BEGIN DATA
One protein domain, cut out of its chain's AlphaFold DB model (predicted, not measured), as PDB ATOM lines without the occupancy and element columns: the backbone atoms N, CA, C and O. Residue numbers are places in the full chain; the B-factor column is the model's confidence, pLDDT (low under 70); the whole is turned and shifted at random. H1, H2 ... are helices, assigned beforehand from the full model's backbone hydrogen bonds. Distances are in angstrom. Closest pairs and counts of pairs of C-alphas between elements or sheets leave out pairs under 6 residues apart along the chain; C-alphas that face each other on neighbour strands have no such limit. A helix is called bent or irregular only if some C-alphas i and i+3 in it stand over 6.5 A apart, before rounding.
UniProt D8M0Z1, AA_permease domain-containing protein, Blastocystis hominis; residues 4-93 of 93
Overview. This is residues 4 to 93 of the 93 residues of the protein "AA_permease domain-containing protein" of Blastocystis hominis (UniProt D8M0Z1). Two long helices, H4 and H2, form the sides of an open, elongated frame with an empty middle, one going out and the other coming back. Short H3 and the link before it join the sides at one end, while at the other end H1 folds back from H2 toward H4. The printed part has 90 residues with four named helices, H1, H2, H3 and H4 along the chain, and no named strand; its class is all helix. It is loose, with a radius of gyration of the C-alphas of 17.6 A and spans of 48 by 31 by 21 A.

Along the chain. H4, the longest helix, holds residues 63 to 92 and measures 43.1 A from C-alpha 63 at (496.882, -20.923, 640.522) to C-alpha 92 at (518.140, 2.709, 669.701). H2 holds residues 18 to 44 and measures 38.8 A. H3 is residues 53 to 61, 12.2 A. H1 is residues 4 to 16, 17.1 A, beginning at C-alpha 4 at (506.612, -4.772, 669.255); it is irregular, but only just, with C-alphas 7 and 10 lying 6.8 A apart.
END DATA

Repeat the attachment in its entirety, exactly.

One protein domain, cut out of its chain's AlphaFold DB model (predicted, not measured), as PDB ATOM lines without the occupancy and element columns: the backbone atoms N, CA, C and O. Residue numbers are places in the full chain; the B-factor column is the model's confidence, pLDDT (low under 70); the whole is turned and shifted at random. H1, H2 ... are helices, assigned beforehand from the full model's backbone hydrogen bonds. Distances are in angstrom. Closest pairs and counts of pairs of C-alphas between elements or sheets leave out pairs under 6 residues apart along the chain; C-alphas that face each other on neighbour strands have no such limit. A helix is called bent or irregular only if some C-alphas i and i+3 in it stand over 6.5 A apart, before rounding.
UniProt D8M0Z1, AA_permease domain-containing protein, Blastocystis hominis; residues 4-93 of 93
Overview. This is residues 4 to 93 of the 93 residues of the protein "AA_permease domain-containing protein" of Blastocystis hominis (UniProt D8M0Z1). Two long helices, H4 and H2, form the sides of an open, elongated frame with an empty middle, one going out and the other coming back. Short H3 and the link before it join the sides at one end, while at the other end H1 folds back from H2 toward H4. The printed part has 90 residues with four named helices, H1, H2, H3 and H4 along the chain, and no named strand; its class is all helix. It is loose, with a radius of gyration of the C-alphas of 17.6 A and spans of 48 by 31 by 21 A.

Along the chain. H4, the longest helix, holds residues 63 to 92 and measures 43.1 A from C-alpha 63 at (496.882, -20.923, 640.522) to C-alpha 92 at (518.140, 2.709, 669.701). H2 holds residues 18 to 44 and measures 38.8 A. H3 is residues 53 to 61, 12.2 A. H1 is residues 4 to 16, 17.1 A, beginning at C-alpha 4 at (506.612, -4.772, 669.255); it is irregular, but only just, with C-alphas 7 and 10 lying 6.8 A apart.